Earlier this year I worked on an exploit for an interesting use-after-free vulnerability in win32k.sys (CVE-2015-0057) and was able to develop a reliable exploit on both 32-bit and 64-bit, affecting XP through Windows 8.1 (with a few exceptions). This writeup describes in detail how I approached exploitation on both architectures, which ended up being somewhat different. I also describe how exploitation works on Windows 8.1 with SMEP and in a low integrity environment.
The post is quite long, but I try to provide a lot of detail to demonstrate what is involved in exploiting this bug instead of glazing over details, although I do still glaze over some. Hopefully the level of detail is helpful.
On February 10, 2015, Microsoft released MS15-10 to address a number of vulnerabilities. The bug was found by Udi Yavo of enSilo. Udi released a nice analysis of the vulnerability on the breaking malware blog. I recommend reading it to better understand the bug, although I do try to explain most of the details here, as I had to overcome a few hurdles to get it to trigger. This bug was really interesting to exploit, but there are a lot of details omitted from the blog post by Udi, which he acknowledges:
“Responsible disclosure: although this blog entry is technical, we won’t reveal any code, or the complete details, to prevent any tech master from being able to reproduce an exploit.”
As an added bonus to exploiting this bug we get to evolve into our next Pokémon form: tech wizard. I want to give Udi credit for finding the bug, providing the information he did, and exploiting the bug, which he demonstrates on his blog. It was really helpful.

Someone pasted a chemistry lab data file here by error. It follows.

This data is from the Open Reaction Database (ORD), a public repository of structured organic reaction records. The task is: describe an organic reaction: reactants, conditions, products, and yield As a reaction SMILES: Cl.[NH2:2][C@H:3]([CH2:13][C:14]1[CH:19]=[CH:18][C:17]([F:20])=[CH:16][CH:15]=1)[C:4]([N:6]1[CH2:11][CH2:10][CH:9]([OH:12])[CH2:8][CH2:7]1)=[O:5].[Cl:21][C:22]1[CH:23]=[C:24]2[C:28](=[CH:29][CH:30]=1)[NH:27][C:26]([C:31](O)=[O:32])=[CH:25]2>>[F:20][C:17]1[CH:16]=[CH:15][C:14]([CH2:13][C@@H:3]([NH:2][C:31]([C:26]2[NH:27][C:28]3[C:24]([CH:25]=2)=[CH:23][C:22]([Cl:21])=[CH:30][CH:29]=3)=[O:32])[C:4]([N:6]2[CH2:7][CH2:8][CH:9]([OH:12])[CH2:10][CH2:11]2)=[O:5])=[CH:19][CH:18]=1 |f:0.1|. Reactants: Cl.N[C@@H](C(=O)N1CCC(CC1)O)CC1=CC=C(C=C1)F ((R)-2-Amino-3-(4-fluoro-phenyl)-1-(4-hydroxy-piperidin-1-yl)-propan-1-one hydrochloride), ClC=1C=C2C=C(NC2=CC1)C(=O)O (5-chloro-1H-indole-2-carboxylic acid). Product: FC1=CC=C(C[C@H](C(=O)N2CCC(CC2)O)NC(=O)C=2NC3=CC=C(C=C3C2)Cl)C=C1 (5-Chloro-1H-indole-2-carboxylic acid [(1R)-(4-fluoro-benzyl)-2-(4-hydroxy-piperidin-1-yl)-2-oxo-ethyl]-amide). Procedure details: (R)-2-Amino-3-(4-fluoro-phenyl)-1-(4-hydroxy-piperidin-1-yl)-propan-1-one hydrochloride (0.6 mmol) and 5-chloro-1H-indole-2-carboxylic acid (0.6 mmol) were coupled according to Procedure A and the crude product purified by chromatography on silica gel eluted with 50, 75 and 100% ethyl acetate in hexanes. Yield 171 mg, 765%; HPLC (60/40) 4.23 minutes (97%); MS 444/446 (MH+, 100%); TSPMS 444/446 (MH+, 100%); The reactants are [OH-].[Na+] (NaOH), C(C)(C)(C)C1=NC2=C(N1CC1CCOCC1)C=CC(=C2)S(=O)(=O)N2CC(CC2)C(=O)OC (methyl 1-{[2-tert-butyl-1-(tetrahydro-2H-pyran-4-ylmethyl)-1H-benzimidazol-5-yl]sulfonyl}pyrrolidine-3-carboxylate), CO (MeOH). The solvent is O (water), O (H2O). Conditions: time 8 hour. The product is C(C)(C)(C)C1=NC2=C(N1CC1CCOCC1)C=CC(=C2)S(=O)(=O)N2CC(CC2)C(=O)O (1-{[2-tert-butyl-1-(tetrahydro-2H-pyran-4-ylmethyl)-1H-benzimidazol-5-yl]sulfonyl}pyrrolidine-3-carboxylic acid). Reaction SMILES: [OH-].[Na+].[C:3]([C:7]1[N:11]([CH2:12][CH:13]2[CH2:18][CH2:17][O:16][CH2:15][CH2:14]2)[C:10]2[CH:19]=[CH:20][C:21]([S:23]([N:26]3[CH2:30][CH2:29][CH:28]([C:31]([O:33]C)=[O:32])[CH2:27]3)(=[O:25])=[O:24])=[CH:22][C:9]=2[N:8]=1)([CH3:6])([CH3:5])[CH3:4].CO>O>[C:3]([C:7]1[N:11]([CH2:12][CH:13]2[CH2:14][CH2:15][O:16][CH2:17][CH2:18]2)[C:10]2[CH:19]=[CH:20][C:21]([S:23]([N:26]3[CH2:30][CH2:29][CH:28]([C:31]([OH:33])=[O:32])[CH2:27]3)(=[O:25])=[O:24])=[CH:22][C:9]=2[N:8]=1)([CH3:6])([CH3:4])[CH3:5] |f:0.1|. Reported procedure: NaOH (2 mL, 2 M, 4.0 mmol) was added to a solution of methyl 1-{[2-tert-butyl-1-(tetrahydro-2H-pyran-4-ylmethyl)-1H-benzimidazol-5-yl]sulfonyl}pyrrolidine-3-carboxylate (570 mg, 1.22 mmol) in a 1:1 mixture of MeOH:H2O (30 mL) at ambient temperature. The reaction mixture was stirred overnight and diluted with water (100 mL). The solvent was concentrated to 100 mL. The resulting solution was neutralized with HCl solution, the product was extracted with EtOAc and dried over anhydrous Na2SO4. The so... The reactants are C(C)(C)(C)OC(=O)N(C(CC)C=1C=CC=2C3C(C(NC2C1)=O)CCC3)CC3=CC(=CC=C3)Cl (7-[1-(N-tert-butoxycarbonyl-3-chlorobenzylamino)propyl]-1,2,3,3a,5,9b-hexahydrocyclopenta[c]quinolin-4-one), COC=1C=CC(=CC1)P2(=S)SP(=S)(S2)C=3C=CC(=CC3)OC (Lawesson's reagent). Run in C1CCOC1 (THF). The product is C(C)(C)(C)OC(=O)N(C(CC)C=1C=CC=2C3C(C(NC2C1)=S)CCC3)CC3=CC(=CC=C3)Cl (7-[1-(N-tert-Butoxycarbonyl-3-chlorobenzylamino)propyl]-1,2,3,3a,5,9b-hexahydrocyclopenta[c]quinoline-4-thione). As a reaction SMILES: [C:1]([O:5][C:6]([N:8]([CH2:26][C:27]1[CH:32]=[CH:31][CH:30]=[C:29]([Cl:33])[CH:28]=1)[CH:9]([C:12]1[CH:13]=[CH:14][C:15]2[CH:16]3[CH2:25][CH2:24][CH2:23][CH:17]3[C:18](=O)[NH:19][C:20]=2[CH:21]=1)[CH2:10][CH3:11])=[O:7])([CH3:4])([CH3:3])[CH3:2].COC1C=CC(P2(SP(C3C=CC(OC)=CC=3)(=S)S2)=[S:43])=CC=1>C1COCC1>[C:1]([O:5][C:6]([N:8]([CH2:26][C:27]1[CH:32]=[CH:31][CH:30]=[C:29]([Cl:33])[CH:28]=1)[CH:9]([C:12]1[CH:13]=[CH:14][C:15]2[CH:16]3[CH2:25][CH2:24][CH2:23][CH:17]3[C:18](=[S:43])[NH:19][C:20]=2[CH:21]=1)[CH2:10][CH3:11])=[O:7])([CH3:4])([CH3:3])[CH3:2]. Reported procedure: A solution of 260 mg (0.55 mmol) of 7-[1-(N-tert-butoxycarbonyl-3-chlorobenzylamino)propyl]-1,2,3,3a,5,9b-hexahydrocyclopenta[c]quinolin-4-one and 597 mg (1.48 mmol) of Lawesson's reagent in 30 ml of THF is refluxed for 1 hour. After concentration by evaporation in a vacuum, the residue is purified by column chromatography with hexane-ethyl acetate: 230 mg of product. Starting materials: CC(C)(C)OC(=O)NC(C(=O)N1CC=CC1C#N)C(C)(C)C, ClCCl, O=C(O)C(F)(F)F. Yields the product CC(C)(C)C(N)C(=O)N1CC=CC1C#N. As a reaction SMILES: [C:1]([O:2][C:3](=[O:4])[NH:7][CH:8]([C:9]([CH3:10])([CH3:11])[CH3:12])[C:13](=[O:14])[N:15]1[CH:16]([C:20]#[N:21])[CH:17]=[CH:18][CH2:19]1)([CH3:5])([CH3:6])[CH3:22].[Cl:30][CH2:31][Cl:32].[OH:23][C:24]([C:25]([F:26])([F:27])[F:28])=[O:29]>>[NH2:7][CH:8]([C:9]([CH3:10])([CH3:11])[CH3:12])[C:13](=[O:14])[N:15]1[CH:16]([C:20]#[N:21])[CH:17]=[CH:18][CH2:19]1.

I had never exploited a win32k.sys vulnerability before, and was not familiar with usermode callbacks or many of the APIs I was using, so I would also like acknowledge the amazing resources made available online by a few well-known security researchers: Skywing, Tarjei Mandt, Alex Ionescu, j00ru, etc. All of these people deserve massive kudos for providing so much technical information publicly. One of the papers I used extensively was Tarjei Mandt’s Win32k.sys exploitation paper. I highly recommend reading that if you have no familiarity with win32k.sys.
Since I wrote my exploit, a nice reverse-engineered exploit was made available for CVE-2015-1701, which is useful for seeing an actual code example of how to hook usermode callbacks. Kudos to those who reversed that and made it available.
It’s probably worth noting that most of my analysis below was done on a Windows 7 installation, because it appears to be the only version that has corresponding symbols available for most of the win32k.sys structures. Microsoft pulled the information out again as of 8, for an unknown reason.
Lastly I want to say that the way I approach exploiting this bug is quite complicated. It’s entirely possible that there is a much easier way to do it that I just overlooked. I’d love to hear if someone did it a different way. Either way I hope what’s described is still useful for people researching win32k.sys bugs.
Published date: 08 July 2015
Written by: Aaron Adams